However it seems the advice that turbulence is really nothing to be afraid of is true – the chances of dying or being injured are beyond minuscule.
Flight attendant Heather Poole, who wrote Cruising Altitude about her 15-year experience working on planes, says passengers need to stop being scared of bumpy flights.
She told Mental Floss that only three people have died in the USA as a direct result of turbulence since 1980.
Heather said: “During that same time period, the Federal Aviation Administration recorded just over 300 serious injuries from turbulence, and more than two-thirds of the victims were flight attendants.
“What do these numbers mean? As long as your seat belt is on, you’re more likely to be injured by falling luggage than by choppy air.”
She also revealed that “extreme turbulence” is very rare indeed.
This is defined as when the captain loses control of the plane, or the plane’s structure is damaged by it.
Heather said: “A friend of mine who works closely with airline management said he’s never seen a pilot label rough air as ‘extreme turbulence.’
“So the next time you’re nervous about some mid-flight bumps, just take a deep breath and remind yourself, ‘This isn’t extreme!’”
While turbulence isn’t ever much fun, it is very common.
What causes turbulence during flights?
There are many kinds of turbulence that can occur during a flight, from the most common “clear air” type to “wake turbulence” which happens less often.
Most of the time weather conditions such as thunderstorms are the cause of disruption during flights, but jet streams caused by large aircraft can also impact a journey.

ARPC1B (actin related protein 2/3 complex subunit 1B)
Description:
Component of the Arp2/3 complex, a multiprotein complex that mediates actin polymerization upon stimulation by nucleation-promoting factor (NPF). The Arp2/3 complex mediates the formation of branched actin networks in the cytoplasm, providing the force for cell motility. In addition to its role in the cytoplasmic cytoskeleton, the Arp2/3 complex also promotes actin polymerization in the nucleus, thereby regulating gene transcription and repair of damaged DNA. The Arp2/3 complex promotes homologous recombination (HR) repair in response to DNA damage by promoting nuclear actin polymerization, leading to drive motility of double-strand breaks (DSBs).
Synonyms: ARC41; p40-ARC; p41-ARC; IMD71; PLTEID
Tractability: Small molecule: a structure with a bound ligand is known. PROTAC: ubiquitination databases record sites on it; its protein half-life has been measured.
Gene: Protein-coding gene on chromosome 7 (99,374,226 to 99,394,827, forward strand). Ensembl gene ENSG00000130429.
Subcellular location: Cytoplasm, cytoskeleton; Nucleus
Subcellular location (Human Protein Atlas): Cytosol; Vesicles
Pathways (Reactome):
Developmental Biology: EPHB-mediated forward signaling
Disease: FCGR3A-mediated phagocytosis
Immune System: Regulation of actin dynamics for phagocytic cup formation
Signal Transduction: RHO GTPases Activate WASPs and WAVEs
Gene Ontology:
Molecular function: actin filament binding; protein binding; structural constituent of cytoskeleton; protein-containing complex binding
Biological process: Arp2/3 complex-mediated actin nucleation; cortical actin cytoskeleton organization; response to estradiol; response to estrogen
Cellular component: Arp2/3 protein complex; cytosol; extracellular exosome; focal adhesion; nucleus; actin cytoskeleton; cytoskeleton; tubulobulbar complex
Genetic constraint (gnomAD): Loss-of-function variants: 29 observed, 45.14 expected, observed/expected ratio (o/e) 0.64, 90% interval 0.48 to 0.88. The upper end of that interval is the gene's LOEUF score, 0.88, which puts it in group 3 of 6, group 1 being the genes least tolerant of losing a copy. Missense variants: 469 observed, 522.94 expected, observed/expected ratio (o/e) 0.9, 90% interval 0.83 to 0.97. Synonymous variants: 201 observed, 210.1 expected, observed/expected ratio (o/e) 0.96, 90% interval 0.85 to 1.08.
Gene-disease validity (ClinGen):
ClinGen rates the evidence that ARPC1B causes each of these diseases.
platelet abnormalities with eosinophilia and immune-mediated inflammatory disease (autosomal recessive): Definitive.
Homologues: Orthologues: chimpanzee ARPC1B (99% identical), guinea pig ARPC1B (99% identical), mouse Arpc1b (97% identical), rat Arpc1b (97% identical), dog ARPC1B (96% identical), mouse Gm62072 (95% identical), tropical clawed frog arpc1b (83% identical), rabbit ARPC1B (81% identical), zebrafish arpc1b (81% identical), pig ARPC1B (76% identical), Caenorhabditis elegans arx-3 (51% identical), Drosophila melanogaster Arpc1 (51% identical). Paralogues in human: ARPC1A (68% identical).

With Clear Air Turbulence (CAT), jet streams from planes can stretch for thousands of miles long and a few miles deep.
Often pilots will try to either avoid these areas (if they are flying into a headwind) or use them (if they are flying into a tailwind) to help reduce fuel usage.
However, when a plane transitions from an area of fast jet stream to slowing moving area, or vice versa, turbulence can occur.
Wake turbulence occurs from vortices that spin from the wingtips and typically are created when a plane is lower in the sky so the wings are working hard to “lift” the aircraft.
Is turbulence dangerous?
Turbulence is relatively common and is usually harmless, but that doesn’t stop it being an unpleasant experience at times.
Writing on askthepilot.com, the author of Cockpit Confidential pilot Patrick Smith said: “For all intents and purposes, a plane cannot be flipped upside-down, thrown into a tailspin, or otherwise flung from the sky by even the mightiest gust or air pocket.
“The pilots aren’t worried about the wings falling off; they’re trying to keep their customers relaxed and everybody’s coffee where it belongs.
“Planes themselves are engineered to take a remarkable amount of punishment, and they have to meet stress limits for both positive and negative G-loads.
“The level of turbulence required to dislodge an engine or bend a wing spar is something even the most frequent flyer—or pilot for that matter—won’t experience in a lifetime of travelling.”
The main concern for pilots will be the comfort of passengers, so often will result in them slowing down or rerouting to escape any wind tunnels.
However injuries have occurred in the past on planes experiencing turbulence.
In May a video emerged of the horrific scenes on board an Aeroflot plane as turbulence threw passengers all over the cabin en route from Moscow to Bangkok.
At least 20 people – including three babies – suffered major injuries including suspected broken bones in the carnage.
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